Place'd make a triffic location for a photo session actually. It's very Norman Rockwell; looks like it's been uprooted from Southern California circa American Graffiti and deposited in the depths of Bedfordshire more or less intact. It's a bit more than a dance hall though, more what the Americans would call an entertainment complex. You know the sort of thing. It's got a monstro dance floor, nightclub, restaurant, Olympic-size swimming pool - even, would you believe, the biggest American Pool hall outside of the States. It's the sort of Las Vegas-style joint that you could boogie your life away in without ever leaving.

Anywayup, Soul is where it's at with Dunstable's junior jet-set these days and that's where Micky comes in. He's the guy in charge of booking acts for the California and giving the kids what they want. In his time he's signed everybody from Stevie Wonder to Manhattan Transfer, and he's built up a rich fund of anecdotes about showbiz, most of which alas would be unpublishable unless we wanted a barrage of lawsuits.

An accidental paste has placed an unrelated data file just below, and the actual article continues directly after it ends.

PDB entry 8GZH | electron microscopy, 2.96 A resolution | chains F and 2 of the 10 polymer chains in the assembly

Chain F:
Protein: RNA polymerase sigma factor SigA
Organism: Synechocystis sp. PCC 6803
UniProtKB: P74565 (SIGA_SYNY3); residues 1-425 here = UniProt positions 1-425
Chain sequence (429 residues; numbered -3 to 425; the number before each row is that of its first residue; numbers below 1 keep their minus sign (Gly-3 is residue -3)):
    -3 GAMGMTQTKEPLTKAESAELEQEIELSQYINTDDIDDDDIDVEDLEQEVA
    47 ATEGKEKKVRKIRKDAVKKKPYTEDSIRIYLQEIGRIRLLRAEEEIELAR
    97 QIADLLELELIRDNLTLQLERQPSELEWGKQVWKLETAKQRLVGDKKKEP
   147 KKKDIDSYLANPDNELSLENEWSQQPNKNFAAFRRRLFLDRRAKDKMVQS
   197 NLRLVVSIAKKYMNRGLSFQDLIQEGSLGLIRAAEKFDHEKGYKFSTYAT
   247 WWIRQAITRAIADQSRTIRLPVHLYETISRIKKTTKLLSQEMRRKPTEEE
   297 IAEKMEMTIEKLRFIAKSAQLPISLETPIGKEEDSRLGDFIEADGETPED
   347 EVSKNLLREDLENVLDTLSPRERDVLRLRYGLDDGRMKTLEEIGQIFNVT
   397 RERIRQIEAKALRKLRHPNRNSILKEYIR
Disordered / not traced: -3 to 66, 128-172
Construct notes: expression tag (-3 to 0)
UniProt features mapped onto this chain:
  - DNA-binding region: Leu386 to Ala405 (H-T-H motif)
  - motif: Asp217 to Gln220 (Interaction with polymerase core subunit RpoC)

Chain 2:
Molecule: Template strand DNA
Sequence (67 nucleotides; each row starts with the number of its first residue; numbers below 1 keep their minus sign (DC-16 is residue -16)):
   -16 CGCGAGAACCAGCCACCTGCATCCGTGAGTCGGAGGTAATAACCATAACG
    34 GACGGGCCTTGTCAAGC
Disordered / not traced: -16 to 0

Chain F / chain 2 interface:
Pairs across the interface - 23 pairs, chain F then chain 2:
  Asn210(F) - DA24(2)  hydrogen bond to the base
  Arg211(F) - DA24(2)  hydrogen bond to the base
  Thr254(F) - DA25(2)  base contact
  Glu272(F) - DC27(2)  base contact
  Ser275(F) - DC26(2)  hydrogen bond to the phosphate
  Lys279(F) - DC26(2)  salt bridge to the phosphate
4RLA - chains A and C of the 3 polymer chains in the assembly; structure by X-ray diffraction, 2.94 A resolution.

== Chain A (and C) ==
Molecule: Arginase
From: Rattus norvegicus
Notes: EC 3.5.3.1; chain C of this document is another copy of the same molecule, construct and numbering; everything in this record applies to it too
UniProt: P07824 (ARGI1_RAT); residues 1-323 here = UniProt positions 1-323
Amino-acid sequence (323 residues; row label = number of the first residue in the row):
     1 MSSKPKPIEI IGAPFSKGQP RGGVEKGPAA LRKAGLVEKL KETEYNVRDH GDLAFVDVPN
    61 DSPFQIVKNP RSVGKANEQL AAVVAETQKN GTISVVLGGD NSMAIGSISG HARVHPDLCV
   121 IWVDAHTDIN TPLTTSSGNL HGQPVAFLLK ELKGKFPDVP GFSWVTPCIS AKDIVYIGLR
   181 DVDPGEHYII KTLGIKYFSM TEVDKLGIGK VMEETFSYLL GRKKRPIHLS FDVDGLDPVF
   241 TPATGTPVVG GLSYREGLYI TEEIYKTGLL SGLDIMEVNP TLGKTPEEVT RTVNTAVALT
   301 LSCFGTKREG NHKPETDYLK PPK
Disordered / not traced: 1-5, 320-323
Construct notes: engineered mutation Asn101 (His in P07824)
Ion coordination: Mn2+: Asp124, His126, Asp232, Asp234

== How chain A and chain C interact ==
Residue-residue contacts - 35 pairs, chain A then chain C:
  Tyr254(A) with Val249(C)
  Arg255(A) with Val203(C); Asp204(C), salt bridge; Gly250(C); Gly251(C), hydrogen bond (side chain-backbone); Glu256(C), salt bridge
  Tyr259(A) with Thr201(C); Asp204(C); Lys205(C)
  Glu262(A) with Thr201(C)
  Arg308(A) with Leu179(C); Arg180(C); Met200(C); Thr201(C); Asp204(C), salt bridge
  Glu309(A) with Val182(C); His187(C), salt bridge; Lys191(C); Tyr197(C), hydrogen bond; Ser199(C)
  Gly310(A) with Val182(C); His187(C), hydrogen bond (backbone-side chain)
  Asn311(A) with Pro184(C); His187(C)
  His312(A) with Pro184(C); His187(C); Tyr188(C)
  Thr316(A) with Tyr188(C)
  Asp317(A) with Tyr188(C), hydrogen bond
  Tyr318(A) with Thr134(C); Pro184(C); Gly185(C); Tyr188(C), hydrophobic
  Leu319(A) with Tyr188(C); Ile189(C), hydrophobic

Oh yes, about the car. It's a 1957 Lincoln Premiere hardtop. Got something of a history too - started out life as the property of an ultra-rich Arab Sheikh in Kuwait. It even had the original Arab plates on when Micky bought it, although between Kuwait and Bedfordshire it had spent some time in the hands of an international military vehicle dealer name of L W Vass. It's actually Micky's second Lincoln, the first being an ex-Lord Rothschild '56 Premiere. Other class cars that've passed through Micky's hands include a mint Allard and a Jeep which apparently went some. (note from webmaster - it frightened the hell out of me)